There’s no shortcut to a great executive team
Building a strong executive team is no easy feat. The dynamic within the team will set the tone for the organisation as a whole and is ultimately responsible for driving a company’s growth. Likewise, CEOs have to be sure they are developing strong working relationships with every one of their executive team.
On the face of it, you would think that businesses are investing heavily to make sure they are getting the right people in their C-Suite. Unfortunately, what I see all too often is CEOs looking to take shortcuts in this process, without thinking about who they really need to hire, what their role will look like or how a new hire is going to fit into the bigger strategic picture of where an organisation is heading.
Let’s stop trying to take the easy road
Part of the problem with building an executive team is that decision-makers – primarily the CEO – will attempt to take shortcuts in the very earliest stages of the executive recruitment process. They will approach expanding their executive team as a problem that needs to be solved quickly, without considering the broader implications of this decision. Often, this is simply because a CEO has too much on their plate already, so they will know what they need, but they haven’t turned that into a coherent role.
Job descriptions are a great starting point – they are essential for describing the core responsibilities that an executive will have and they make it much easier to then select a candidate and expand the team. This isn’t about what ends up on paper; it’s about the thought process a CEO has to go through in order to get there.
A job description is also your first chance to think about the qualities that a new member of the C-Suite will need, based on the culture of the organisation and the dynamics with other executives. This gives you a chance to go beyond simply the skills and qualifications they have and think about the attitude you are looking for in an ideal candidate.
Of course, a role description is just the start, but it sets you up for then thinking about how the position will impact the rest of the company. It also gives you a chance to think about what the effect of a new hire will be on those already working in the area you are hiring for.
More often than not though, the humble job description is finding its way into the too-hard basket for time-poor CEOs looking to hire a new member of their executive team. The problem of course is that, once you start down the avenue of taking shortcuts, it is much harder to undo the potentially damaging consequences.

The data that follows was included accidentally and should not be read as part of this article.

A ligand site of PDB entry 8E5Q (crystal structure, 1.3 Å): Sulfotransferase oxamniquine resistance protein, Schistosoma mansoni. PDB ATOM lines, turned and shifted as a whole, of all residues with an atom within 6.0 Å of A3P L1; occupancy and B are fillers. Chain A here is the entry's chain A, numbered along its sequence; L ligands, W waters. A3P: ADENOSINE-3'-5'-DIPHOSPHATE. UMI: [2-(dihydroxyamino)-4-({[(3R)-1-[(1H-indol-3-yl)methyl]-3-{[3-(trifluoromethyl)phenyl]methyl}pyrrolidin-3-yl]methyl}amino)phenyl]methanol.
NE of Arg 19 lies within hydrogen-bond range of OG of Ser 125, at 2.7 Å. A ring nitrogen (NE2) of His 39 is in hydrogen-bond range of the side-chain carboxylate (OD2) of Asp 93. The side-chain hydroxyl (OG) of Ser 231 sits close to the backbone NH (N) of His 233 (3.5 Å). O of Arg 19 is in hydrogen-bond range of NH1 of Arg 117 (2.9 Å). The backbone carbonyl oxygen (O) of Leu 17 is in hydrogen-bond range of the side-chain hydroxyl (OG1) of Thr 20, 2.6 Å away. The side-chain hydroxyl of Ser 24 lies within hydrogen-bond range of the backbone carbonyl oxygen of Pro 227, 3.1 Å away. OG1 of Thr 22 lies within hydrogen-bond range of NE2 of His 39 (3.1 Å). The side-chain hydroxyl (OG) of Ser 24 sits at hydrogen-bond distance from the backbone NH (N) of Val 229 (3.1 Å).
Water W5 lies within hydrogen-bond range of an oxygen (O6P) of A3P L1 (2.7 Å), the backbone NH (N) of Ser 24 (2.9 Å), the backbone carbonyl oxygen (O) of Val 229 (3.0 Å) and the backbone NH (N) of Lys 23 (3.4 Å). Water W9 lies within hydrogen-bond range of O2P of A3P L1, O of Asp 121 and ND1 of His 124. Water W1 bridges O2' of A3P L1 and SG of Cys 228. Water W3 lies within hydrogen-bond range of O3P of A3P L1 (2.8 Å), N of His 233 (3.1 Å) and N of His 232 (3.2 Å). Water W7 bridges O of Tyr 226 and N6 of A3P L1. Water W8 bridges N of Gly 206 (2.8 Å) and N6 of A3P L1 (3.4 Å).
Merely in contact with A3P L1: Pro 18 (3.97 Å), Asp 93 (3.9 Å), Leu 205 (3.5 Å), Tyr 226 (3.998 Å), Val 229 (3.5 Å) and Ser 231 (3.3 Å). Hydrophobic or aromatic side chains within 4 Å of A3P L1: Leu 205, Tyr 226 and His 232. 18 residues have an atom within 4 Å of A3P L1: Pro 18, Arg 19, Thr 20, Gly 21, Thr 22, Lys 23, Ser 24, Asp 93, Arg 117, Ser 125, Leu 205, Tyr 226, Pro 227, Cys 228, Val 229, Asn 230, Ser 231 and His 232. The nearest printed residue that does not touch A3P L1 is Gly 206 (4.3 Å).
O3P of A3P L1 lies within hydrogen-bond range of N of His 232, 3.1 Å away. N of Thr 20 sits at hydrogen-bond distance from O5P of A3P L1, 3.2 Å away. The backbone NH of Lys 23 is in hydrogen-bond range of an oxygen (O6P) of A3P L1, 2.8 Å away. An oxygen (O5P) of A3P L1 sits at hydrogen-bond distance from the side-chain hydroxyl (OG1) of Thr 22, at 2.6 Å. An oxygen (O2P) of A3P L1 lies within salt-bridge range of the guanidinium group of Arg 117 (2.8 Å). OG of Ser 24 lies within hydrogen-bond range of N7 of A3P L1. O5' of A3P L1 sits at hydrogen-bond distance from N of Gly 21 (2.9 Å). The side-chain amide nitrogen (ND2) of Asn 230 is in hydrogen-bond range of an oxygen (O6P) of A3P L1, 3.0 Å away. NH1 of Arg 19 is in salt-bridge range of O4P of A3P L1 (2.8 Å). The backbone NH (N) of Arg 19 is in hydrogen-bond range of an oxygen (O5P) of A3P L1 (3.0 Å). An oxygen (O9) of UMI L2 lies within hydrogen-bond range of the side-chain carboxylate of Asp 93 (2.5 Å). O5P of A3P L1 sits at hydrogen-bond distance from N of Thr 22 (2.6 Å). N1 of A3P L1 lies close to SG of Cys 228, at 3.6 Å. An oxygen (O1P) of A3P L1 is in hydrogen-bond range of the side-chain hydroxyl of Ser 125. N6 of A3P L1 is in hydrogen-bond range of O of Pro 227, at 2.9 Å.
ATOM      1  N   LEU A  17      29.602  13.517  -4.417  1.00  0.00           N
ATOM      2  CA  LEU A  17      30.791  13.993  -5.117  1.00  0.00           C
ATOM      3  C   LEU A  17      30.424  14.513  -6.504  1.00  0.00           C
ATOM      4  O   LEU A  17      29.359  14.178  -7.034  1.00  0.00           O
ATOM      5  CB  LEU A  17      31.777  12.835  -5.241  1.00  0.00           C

Shortcuts, long-term headaches
The risks here for a CEO aren’t just that they might not have a member of their team they can work with closely; they have a deeper impact that can affect every aspect of an organisation.
At the C-Suite level, there will be strategic issues that arise from a poorly thought-out executive role. Many of the companies I work with will be facing specific challenges; they might be entering a period of high growth, looking to rapidly restructure or reinvigorate the company in difficult market conditions.
Take as an example a company that is looking for a CFO with a specific set of skills and experience in that area. Taking shortcuts in the process of choosing a CFO may ultimately leave a business unable to go public or create delays in that process that could have been avoided.
This backdrop often frames the executive recruitment process and taking the easy route can ultimately compromise a company’s chances of achieving these goals.
So what does a great executive-level hiring process look like?
Committing to not taking shortcuts is the first step in ensuring you’ve got the right people in your executive team. It’s really your first step in taking the high road over the easy fix.
At the same time though, you can’t be too narrowly focused on this early prep work. Filling a gap in the executive team isn’t just about ticking boxes, especially if a candidate comes through who has a lot of potential but doesn’t quite fit that mould you had in mind. Again, this is about not bypassing the implementation stage but constantly challenging yourself to find the best person for the role.
The good news is that many of the CEOs I work with already have a good idea of what they need and where there are gaps in their executive team. The challenge is really one of execution – it’s about developing a coherent approach to finding a new team member in a way that isn’t about cutting corners but is aimed at delivering value to the organisation.